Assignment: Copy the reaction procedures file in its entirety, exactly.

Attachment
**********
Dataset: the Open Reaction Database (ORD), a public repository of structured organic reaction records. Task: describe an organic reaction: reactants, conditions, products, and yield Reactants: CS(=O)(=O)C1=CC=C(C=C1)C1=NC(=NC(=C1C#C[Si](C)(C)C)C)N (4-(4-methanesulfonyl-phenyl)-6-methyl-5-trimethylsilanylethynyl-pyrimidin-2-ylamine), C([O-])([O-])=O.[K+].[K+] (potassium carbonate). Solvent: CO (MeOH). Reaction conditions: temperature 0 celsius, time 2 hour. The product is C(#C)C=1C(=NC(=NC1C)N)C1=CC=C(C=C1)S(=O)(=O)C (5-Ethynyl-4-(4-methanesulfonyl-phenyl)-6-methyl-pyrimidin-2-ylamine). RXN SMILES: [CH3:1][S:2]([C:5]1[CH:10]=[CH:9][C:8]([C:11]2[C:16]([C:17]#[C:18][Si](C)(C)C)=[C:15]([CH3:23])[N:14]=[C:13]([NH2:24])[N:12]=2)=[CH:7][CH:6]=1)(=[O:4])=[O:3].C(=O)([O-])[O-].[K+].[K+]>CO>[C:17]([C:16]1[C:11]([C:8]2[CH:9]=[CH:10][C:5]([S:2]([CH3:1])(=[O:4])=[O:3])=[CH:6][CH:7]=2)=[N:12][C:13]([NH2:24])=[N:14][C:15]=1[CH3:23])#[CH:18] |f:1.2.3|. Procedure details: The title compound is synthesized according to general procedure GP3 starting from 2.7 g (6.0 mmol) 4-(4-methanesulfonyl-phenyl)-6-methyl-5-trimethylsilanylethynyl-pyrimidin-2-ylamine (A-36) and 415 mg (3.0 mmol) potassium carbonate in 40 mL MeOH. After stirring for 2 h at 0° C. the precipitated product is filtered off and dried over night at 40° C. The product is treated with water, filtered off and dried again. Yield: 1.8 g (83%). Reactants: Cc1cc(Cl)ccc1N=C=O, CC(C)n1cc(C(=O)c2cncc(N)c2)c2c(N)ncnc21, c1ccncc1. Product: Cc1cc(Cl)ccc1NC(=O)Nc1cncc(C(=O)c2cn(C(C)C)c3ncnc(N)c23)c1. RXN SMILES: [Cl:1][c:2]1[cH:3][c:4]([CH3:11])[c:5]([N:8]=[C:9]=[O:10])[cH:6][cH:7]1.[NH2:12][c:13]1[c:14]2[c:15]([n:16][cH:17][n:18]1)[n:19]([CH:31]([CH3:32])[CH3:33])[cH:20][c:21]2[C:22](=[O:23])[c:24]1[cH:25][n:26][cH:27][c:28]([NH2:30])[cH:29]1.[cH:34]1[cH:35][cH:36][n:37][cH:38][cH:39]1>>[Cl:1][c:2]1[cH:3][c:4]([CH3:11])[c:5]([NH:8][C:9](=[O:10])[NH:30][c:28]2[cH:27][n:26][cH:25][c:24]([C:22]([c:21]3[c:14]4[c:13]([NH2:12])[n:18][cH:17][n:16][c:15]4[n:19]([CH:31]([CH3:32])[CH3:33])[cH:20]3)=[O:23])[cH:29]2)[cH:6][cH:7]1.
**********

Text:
Dataset: the Open Reaction Database (ORD), a public repository of structured organic reaction records. Task: describe an organic reaction: reactants, conditions, products, and yield Reactants: CS(=O)(=O)C1=CC=C(C=C1)C1=NC(=NC(=C1C#C[Si](C)(C)C)C)N (4-(4-methanesulfonyl-phenyl)-6-methyl-5-trimethylsilanylethynyl-pyrimidin-2-ylamine), C([O-])([O-])=O.[K+].[K+] (potassium carbonate). Solvent: CO (MeOH). Reaction conditions: temperature 0 celsius, time 2 hour. The product is C(#C)C=1C(=NC(=NC1C)N)C1=CC=C(C=C1)S(=O)(=O)C (5-Ethynyl-4-(4-methanesulfonyl-phenyl)-6-methyl-pyrimidin-2-ylamine). RXN SMILES: [CH3:1][S:2]([C:5]1[CH:10]=[CH:9][C:8]([C:11]2[C:16]([C:17]#[C:18][Si](C)(C)C)=[C:15]([CH3:23])[N:14]=[C:13]([NH2:24])[N:12]=2)=[CH:7][CH:6]=1)(=[O:4])=[O:3].C(=O)([O-])[O-].[K+].[K+]>CO>[C:17]([C:16]1[C:11]([C:8]2[CH:9]=[CH:10][C:5]([S:2]([CH3:1])(=[O:4])=[O:3])=[CH:6][CH:7]=2)=[N:12][C:13]([NH2:24])=[N:14][C:15]=1[CH3:23])#[CH:18] |f:1.2.3|. Procedure details: The title compound is synthesized according to general procedure GP3 starting from 2.7 g (6.0 mmol) 4-(4-methanesulfonyl-phenyl)-6-methyl-5-trimethylsilanylethynyl-pyrimidin-2-ylamine (A-36) and 415 mg (3.0 mmol) potassium carbonate in 40 mL MeOH. After stirring for 2 h at 0° C. the precipitated product is filtered off and dried over night at 40° C. The product is treated with water, filtered off and dried again. Yield: 1.8 g (83%). Reactants: Cc1cc(Cl)ccc1N=C=O, CC(C)n1cc(C(=O)c2cncc(N)c2)c2c(N)ncnc21, c1ccncc1. Product: Cc1cc(Cl)ccc1NC(=O)Nc1cncc(C(=O)c2cn(C(C)C)c3ncnc(N)c23)c1. RXN SMILES: [Cl:1][c:2]1[cH:3][c:4]([CH3:11])[c:5]([N:8]=[C:9]=[O:10])[cH:6][cH:7]1.[NH2:12][c:13]1[c:14]2[c:15]([n:16][cH:17][n:18]1)[n:19]([CH:31]([CH3:32])[CH3:33])[cH:20][c:21]2[C:22](=[O:23])[c:24]1[cH:25][n:26][cH:27][c:28]([NH2:30])[cH:29]1.[cH:34]1[cH:35][cH:36][n:37][cH:38][cH:39]1>>[Cl:1][c:2]1[cH:3][c:4]([CH3:11])[c:5]([NH:8][C:9](=[O:10])[NH:30][c:28]2[cH:27][n:26][cH:25][c:24]([C:22]([c:21]3[c:14]4[c:13]([NH2:12])[n:18][cH:17][n:16][c:15]4[n:19]([CH:31]([CH3:32])[CH3:33])[cH:20]3)=[O:23])[cH:29]2)[cH:6][cH:7]1.